Raw numbers can quickly demonstrate how many ballots were rejected in a single area, such as a county. They also provide important context for Arizona’s provisional ballots for which rates could not.
Between 2012 and 2016, counties such as Maricopa updated their polling place technology from paper voter rosters to an electronic poll book. This allowed poll workers to confirm that someone who had been issued an early ballot didn’t already vote, meaning they could vote a regular ballot in-person rather than a provisional. Before the technology change, voters would have been required to submit a provisional ballot, which would later be checked by election officials to determine if they had already voted.
This update caused the overall number of provisional ballots cast to decrease in Maricopa County. The provisionals that would have been rejected anyway, such as those that were cast by unregistered voters, remained. Data show that this simultaneously drove down the total number of provisional ballots cast while driving up the provisional ballot rejection rate.
Election Performance Index
AZCIR used some findings from MIT’s Election Performance Index, which uses a series of indicators that include rejected ballots to rank the efficiency of state elections. Specifically, AZCIR used the Index’s overall rank of Arizona because the measurements used to compare all states are standardized, and because they don’t rely solely on one specific metric such as rejected ballots.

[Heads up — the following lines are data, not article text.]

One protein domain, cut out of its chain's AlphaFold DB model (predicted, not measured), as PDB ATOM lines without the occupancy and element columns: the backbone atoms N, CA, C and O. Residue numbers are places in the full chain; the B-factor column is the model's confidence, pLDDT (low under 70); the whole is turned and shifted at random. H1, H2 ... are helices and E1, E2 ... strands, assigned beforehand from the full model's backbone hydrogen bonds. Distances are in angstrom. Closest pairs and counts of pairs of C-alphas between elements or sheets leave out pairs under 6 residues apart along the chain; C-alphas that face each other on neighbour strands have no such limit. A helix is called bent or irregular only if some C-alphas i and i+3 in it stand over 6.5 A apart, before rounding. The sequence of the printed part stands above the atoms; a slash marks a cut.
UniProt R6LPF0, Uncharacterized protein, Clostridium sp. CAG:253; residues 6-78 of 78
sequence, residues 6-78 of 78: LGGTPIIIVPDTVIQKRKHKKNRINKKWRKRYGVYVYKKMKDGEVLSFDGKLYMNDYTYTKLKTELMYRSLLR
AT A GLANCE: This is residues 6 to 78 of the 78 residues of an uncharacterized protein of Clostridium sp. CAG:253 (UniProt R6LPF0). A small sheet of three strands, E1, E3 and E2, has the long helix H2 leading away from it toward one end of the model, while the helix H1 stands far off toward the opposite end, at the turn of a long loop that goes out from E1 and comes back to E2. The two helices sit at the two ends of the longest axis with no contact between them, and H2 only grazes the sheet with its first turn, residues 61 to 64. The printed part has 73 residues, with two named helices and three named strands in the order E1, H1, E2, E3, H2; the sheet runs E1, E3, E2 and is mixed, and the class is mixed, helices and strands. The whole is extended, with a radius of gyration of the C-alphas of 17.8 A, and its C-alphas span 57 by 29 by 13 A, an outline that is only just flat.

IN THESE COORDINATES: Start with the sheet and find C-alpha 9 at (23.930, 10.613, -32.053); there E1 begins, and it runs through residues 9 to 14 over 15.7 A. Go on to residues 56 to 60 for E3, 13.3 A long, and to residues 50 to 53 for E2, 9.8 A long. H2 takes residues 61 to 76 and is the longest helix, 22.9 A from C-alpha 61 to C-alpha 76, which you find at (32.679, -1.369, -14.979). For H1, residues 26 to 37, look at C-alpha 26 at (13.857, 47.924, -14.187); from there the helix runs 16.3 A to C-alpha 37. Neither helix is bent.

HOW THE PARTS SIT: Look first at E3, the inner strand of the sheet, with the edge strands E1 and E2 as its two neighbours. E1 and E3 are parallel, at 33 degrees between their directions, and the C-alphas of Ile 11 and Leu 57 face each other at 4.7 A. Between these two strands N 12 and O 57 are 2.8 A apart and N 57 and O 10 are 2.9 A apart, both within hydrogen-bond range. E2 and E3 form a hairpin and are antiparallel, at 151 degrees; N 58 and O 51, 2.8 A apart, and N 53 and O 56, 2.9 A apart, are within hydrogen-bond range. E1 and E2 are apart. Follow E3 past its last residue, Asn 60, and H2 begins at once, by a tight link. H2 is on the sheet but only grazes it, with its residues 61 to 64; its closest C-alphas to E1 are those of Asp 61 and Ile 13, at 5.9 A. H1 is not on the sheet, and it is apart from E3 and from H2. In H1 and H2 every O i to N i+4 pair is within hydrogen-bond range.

With respect to the rejected ballot comparisons, the Index calculates mail-in ballot rejection rates using the number of ballots rejected as a percent of total ballots cast. This comparison can be misleading because mail-in ballots will represent a larger share of the total ballots rejected in states such as Arizona where voting by mail is more prevalent.
AZCIR’s analysis of rejection rates for types of ballots used the total number of each specific type of ballot cast as its denominator. For example, instead of using all ballots cast as a denominator to determine the rate of provisional ballots rejected, AZCIR instead used the total amount of provisionals cast.
For early and provisional ballots, AZCIR showed rejection rates by ballot type, as percentages of the total number of that type of ballot cast – not as a percentage of all ballots cast that year, as was calculated by MIT.